of Chinese families.
In an article in the June 3, 1955 issue of Chinatown
News Foon Sien wrote that . . . our people are still suffering
reverses in our fight for equal immigration rights. In 1951 I pleaded
with Mr. Harris, then the Minister of Immigration, to allow entry
for unmarried children of Chinese Canadians between the ages of
21 and 25 on compassionate grounds. This was allowed at the time
but was stopped by a new ruling dated March 12, 1955. These reverses
in our struggle have handicapped us seriously in our struggle for
equal immigration rights.
He continued: It would be a great boon to
aging Chinese Canadians if they could bring youngsters to Canada
to give them the advantages of the better standard of living and
way of life here. Not only would this make up in part for the sacrifice
these men have made in being separated from their families so long,
but it would provide Canada with a fine new type of Chinese citizens
who would rapidly assimilate the culture and traditions of this
In 1957 Foon was instrumental in changing the imbalance of Chinese
men to women by convincing the government to adopt a policy that
would allow Chinese men living in Canada for two years to post a
$1,000 cash bond for their fiancées from China.
In the course of his life Foon became a staunch supporter of the
Liberal Party with one exception: that was when Douglas Jung, a
young war veteran and lawyer, ran for the Conservative Party in
Vancouver Centre and won by a landslide to become the first Chinese
Canadian Member of Parliament. The year was 1957.
Regardless of what political party was in power Foon Sien continued
his annual trek to Ottawa. During this time, there were newspaper
accounts of illegal Chinese immigrants coming into the country.
The accusation was denied by the Chinese but on a Sunday morning
in May of 1960 there was a rude awakening, a shock to Chinese communities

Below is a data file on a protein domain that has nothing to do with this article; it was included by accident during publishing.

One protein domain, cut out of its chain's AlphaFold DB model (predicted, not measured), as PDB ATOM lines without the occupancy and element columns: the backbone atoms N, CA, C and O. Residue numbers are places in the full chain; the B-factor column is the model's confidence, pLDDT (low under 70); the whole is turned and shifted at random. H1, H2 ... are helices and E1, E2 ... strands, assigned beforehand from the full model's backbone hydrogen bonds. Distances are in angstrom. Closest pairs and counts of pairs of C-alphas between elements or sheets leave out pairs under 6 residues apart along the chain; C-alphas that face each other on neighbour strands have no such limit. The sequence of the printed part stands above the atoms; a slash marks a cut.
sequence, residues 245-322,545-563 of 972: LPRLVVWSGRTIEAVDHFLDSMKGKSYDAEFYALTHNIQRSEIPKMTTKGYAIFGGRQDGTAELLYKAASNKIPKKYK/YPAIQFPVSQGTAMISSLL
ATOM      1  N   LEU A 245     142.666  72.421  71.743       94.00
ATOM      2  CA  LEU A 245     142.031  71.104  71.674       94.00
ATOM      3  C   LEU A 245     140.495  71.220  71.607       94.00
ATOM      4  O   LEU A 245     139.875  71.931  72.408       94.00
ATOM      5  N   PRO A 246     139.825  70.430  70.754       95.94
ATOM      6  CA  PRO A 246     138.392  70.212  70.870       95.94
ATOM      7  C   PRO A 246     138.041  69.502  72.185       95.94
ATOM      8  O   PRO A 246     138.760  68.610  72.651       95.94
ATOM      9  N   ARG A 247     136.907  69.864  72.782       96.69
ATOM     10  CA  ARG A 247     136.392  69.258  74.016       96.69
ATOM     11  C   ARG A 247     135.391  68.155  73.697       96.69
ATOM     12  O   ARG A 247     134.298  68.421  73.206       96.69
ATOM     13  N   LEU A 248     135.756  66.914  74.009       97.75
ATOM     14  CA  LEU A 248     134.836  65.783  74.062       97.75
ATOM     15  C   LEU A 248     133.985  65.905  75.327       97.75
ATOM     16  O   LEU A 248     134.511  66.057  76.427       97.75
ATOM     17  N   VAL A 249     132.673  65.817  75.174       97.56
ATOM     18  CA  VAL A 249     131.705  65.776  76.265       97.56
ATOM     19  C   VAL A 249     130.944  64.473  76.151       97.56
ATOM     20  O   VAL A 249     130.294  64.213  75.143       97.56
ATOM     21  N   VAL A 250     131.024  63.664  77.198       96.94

all across Canada.
The RCMP, accompanied by members of the Hong Kong
police force, simultaneously raided certain offices and homes in
Chinatowns from Victoria to Trois-Rivieres, Quebecincluding
those of Foon Sien. The national police seized correspondence, records
and other documents in search of illegal immigrants. Shock and dismay
led to outrage, and Foon Sien declared, They (the police)
are checking every man, woman and child. In my mind, I think it
is destruction of human rights and dignity and, to us, a loss of
A month later, 22 delegates from Chinese communities met separately
with Prime Minister John Diefenbaker, Justice Minister E. Davie
Fulton and Immigration Minister Ellen Fairclough to learn the outcome
of the raids. They were assured that no Chinese would be persecuted
or deported who had helped with the illegal entry of family members.
In the end, twenty-four Chinese were prosecuted, five of whom were
never brought to trial, and two acquitted. Two were put on probation
and the rest were fined or imprisoned or both.
Eventually an amnesty policy called the Chinese Adjustment Statement
Program was implemented from 1960 to 1972 when more than 12,000